Skip to product information
1 of 10

Sojyuro Sawamura as Nagoya Sanza and Kikunojyo Segawa III as prostitute Katsuragi

Sojyuro Sawamura as Nagoya Sanza and Kikunojyo Segawa III as prostitute Katsuragi

Regular price ¥15,700 JPY
Regular price Sale price ¥15,700 JPY
Sale Sold out
Tax included. Shipping calculated at checkout.
This picture depicts the characters appeared in “Keisei Sanbongasa” played by Miyako-za Theater in July of 1794 (Kansei 6). One of the significant of this picture is this work is the most gaily in Sharaku’s portraits: the color tones contrast with the background white mica. The patterns of Sanza’s kimono are also full of gorgeousness with treasure figures and Katsuragi’s pale crimson kimono is gaily. Sharaku enclosed the entire the portrait with the black tone of Katsuragi’s underwear kimono that is center in the screen. The black tone provides some tension and balance in the screen: this Sharaku’s technique is just excellent. We could see a triangular structure from the top of the left; in addition to that this picture consists of some triangles. Furthermore, the right side of the triangle is divided in to five layers to avoid monotony but adds harmony. Triangular structure is Sharaku’s unique depiction: this portrait has its significance most.

 

 

Sharaku Toshusai(birth and death dates unknown)

Birth and death dates unknown.

In 1794 (Kansei 6), Sharaku came into sudden prominence, produced more than 140 ukiyo-e paintings during the mere ten months of his activity as an ukiyo-e painter, and then disappeared forever. For his debut work, he used the large, o-ban printing size, and expensive biotitic background printing, which was unusual. Juzaburo Tsutaya, a publisher, enthusiastically promoted Sharaku after Utamaro had left him. Meanwhile, the printing size was getting smaller. One of the major reasons for this was that Sharaku’s way of drawing actors as they were, regardless of their popularity, was not accepted by people of the era. However, each of his portraits is full of energetic impression and gives a positive impact. Because of this, he also received high acclaim from abroad.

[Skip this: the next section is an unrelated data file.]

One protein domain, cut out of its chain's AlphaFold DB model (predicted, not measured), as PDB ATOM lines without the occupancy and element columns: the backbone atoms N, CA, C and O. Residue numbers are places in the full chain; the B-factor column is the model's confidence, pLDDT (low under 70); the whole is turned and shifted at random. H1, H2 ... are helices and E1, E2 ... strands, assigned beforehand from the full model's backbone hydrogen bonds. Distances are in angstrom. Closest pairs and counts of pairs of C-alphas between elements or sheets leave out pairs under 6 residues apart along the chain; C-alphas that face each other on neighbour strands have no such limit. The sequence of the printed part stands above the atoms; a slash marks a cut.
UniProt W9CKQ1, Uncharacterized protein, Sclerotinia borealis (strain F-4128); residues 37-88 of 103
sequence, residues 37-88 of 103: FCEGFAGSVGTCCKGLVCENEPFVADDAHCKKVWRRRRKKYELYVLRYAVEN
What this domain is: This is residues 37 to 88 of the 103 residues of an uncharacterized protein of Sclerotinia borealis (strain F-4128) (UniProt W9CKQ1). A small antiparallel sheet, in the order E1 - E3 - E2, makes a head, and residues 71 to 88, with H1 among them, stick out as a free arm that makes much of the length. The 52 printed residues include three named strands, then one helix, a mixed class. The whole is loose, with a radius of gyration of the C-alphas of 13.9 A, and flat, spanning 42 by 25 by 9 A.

Selections of Sharaku Toshusai

Sharaku Toshusai(birth and death dates unknown)

One of the reasons why Sharaku’s works are precious is that so few exist. Unfortunately, his art was recognized abroad before it gained popularity in Japan. While the Japanese were blind to his talent, many of the works ended up abroad and were praised. Some of the works were brought back to Japan as part of the Matsukata Collection in 1943 (Showa 18), which increased the number of his popular works in Japan. These forty works were reissued from the collection. Each of them represents one of Sharaku’s great masterpieces.

View full details